Dengue NS1 Ag ELISA kit (DEIA-CL019)

Regulatory status: For research use only, not for use in diagnostic procedures.

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Species Reactivity
Intended Use
The Dengue Early ELISA is a dengue NS1 antigen capture ELISA. It is for the qualitative detection of NS1 antigen in serum, used as an aid in the clinical laboratory diagnosis of patients with clinical symptoms consistent with dengue fever. The Dengue Early ELISA should be used in conjunction with other dengue serology.
Contents of Kit
1. Anti-NS1 Antibody Coated Microwells
2. HRP Conjugated Anti-NS1 MAb
3. Wash Buffer Concentrate
4. Serum Diluent 3
5. Tetramethylbenzidine TMB
6. Positive Control
7. Calibrator
8. Negative Control
9. Stop Solution
Store the kit at 4°C upon receipt. For more detailed information, please download the following document on our website.
Performance Characteristics
Two hundred and fifty six (256) retrospective sera from individuals of various ages and both genders were tested on the Dengue Early ELISA as part of an in-house study. The sera included samples from the following groups: 69 endemic negative specimens from Thailand, 144 non-endemic negative specimens from Australia and the USA and 43 positive specimens from patients in Honduras and Thailand with early dengue infection. These samples were masked and tested on Dengue Early ELISA. The results were compared as the positive and negative agreement to a commercially available dengue NS1 antigen detection assay.The data is summarised in Table 1.
Table 1 Sensitivity and Specificity of Dengue Early ELISA

95% CI*
Patients with early dengue infections
Positive Presumptive
Agreement = 39/43 = 90.7% 77.9-97.4%
Normal Patients (Endemic and Non-Endemic)
Negative Presumptive
Agreementb = 212/212 = 100.0% 98.3-100.0%
Total Agreement = 251/255 = 98.4% 96.0-99.6%
*Confidence Interval.
a Retesting of equivocal sample was not conducted.
b Equivocal not included as retesting was not conducted.
A panel of 95 specimens from patients with confirmed diseases other than dengue was tested to establish the analytical specificity of the Dengue Early ELISA. The specimens were from patients with diseases that have potential for crossreactivity. Each of the specimens included in the study was characterised with respect to disease diagnosis prior to analysis with the Dengue Early ELISA. Minimal crossreactivity was observed across 95 specimens. Refer to Table 3 for a summary of results.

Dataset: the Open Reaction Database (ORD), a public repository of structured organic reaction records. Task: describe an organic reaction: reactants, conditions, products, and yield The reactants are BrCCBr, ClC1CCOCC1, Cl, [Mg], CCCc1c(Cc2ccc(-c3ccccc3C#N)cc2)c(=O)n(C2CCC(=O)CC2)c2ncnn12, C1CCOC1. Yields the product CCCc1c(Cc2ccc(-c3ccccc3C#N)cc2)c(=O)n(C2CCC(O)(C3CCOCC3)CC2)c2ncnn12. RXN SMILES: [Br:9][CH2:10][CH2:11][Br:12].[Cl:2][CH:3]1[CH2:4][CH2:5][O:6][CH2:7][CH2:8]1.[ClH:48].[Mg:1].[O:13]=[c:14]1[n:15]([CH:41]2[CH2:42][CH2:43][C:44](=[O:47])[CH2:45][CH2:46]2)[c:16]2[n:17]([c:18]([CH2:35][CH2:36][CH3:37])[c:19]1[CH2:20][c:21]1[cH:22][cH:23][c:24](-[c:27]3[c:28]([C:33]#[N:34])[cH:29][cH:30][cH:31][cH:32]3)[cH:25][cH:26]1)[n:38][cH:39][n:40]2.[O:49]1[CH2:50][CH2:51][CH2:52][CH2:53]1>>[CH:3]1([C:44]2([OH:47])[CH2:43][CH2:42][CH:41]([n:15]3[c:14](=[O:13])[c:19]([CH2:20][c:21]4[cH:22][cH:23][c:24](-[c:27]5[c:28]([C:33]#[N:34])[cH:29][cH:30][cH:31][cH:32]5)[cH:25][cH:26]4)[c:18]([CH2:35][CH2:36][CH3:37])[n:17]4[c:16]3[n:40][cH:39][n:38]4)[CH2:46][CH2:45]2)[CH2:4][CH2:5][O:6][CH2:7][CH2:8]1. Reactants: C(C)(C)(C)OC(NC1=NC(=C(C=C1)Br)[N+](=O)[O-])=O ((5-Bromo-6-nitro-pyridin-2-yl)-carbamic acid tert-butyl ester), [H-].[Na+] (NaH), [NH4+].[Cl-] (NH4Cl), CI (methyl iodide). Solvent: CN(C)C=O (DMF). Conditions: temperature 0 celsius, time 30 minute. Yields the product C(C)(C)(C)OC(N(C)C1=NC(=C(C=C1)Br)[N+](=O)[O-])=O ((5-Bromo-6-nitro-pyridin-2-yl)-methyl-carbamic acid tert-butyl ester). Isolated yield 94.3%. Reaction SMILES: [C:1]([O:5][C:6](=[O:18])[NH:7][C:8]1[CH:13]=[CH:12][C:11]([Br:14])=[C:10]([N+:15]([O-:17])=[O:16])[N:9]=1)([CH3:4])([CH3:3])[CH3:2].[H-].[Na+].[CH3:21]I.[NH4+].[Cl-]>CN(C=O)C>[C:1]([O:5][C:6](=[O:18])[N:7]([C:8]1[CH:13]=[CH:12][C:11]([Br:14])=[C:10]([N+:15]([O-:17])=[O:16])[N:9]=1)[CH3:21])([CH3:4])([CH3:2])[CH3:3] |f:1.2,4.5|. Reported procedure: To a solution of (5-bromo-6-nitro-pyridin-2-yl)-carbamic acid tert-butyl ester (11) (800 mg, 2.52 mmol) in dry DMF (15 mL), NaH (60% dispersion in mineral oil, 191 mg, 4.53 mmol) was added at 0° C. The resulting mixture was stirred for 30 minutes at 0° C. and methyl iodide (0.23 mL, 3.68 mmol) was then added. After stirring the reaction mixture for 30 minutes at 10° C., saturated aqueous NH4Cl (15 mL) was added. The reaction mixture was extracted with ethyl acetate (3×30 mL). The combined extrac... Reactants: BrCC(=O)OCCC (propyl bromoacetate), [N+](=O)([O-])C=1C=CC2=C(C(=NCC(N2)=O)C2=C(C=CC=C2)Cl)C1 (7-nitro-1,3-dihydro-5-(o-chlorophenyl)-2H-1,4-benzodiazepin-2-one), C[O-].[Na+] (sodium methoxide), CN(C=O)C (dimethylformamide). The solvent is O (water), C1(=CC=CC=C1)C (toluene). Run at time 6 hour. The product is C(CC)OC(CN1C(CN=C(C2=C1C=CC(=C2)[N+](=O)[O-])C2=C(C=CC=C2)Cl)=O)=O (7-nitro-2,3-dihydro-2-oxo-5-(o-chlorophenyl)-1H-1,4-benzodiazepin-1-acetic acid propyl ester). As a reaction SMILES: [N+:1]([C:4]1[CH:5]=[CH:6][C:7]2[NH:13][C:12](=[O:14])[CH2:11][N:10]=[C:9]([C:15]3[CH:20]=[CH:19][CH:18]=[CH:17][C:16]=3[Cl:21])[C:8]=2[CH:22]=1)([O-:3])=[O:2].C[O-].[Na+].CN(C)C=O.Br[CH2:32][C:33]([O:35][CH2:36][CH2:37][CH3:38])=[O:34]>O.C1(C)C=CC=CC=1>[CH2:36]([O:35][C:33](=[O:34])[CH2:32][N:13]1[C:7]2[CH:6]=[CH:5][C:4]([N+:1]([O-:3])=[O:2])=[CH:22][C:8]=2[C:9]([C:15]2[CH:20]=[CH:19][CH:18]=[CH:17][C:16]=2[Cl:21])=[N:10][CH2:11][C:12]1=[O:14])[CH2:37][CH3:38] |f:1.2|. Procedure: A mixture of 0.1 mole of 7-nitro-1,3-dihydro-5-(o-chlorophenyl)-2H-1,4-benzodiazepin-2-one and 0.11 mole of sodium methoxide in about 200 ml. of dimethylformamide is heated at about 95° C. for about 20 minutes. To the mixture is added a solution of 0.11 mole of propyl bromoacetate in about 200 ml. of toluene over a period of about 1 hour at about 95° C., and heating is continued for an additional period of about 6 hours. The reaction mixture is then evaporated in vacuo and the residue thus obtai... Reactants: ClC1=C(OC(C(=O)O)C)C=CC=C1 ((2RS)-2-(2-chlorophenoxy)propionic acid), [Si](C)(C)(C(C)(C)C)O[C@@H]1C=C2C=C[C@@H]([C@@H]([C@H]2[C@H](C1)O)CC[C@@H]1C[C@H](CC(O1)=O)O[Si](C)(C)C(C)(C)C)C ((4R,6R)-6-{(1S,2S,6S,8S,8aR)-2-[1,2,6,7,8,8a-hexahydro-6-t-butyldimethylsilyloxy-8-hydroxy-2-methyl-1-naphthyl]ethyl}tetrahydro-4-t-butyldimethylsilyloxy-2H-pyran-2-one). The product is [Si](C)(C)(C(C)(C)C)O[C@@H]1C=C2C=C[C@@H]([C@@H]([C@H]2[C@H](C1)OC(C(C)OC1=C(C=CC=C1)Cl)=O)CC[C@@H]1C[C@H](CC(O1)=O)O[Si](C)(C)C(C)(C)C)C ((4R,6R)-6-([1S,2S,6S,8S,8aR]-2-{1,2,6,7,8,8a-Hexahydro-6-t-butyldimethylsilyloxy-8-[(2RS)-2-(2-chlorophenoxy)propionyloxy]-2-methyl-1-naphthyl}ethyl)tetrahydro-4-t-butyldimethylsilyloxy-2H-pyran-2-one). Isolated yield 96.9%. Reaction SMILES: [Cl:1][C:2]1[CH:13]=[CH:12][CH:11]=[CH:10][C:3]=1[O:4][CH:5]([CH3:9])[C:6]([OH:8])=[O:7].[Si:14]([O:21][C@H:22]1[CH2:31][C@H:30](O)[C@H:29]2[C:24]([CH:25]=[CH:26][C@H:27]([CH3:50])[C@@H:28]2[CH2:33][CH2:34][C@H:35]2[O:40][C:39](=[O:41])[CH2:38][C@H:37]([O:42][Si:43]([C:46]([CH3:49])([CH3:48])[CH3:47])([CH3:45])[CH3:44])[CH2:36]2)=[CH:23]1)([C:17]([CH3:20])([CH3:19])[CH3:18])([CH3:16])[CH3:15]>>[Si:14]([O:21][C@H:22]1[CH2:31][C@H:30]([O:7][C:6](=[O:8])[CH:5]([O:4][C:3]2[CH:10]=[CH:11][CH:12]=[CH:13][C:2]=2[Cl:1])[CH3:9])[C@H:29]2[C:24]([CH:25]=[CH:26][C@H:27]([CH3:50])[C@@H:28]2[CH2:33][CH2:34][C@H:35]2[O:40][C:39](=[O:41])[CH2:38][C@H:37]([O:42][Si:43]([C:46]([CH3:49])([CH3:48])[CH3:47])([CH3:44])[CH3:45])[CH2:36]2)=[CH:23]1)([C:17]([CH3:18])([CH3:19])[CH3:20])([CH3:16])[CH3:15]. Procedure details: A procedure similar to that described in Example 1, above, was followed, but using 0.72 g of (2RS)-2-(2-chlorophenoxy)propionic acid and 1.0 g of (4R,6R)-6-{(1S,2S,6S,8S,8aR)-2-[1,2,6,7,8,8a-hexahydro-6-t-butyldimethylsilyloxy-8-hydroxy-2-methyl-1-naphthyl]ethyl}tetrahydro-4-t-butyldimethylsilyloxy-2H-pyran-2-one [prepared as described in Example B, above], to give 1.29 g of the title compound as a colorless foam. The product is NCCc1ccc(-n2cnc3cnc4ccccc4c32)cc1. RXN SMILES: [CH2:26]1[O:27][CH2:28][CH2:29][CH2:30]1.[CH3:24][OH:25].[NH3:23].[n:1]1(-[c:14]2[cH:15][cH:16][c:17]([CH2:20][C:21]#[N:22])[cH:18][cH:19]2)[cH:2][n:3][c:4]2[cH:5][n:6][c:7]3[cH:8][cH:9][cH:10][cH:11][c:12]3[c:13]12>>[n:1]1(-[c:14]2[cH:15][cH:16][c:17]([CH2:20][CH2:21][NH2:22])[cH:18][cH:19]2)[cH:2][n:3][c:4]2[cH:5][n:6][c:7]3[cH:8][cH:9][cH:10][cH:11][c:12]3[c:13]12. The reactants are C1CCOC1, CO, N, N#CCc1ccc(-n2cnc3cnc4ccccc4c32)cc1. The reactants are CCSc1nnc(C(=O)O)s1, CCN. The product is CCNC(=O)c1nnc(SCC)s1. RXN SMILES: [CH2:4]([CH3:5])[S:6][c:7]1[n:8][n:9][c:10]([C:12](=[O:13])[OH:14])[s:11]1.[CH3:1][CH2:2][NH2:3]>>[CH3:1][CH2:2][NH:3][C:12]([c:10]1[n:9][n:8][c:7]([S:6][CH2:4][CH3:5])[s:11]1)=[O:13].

General Description
Dengue virus is a flavivirus found largely in areas of the tropics and sub-tropics. Over half the world's population lives in regions at risk of potential dengue transmission, making dengue the most important arboviral disease in humans, in terms of morbidity and mortality. There are four distinct but antigenically related serotypes of dengue viruses, and transmission is by mosquito, principally Aedes aegypti, Aedes polynesienses and Aedes albopictus.
The clinical manifestations ofranging from sub-clinical through to fatal. The disease is graded dengue virus infection are varied, according to severity as follows: non-specific febrile illness, classic dengue fever, dengue haemorrhagic fever (DHF) (grades I and II), and dengue shock syndrome (DSS) (grades III and IV). Classic dengue fever is characterised by the sudden onset of fever with two or more symptoms of: headache, retro-orbital pain, myalgia, arthralgia, rash, haemorrhagic manifestations or leukopenia. A diphasic febrile course is common as is insomnia and anorexia with loss of taste or bitter taste. DHF and DSS are severe, potentially fatal complications often associated with infection by a second serotype.
Detection of dengue NS1 antigen by ELISA is a valuable procedure, as it allows detection of infection prior to seroconversion. NS1 antigen can be detected in serum from day 1 after onset of fever and up to day 9. This compares to IgM antibodies that are not detectable until days 3-5. Earlier diagnosis of dengue allows earlier implementation of supportive therapy and monitoring. This reduces risk of complications such as dengue haemorrhagic fever or dengue shock syndrome, especially in countries where dengue is endemic.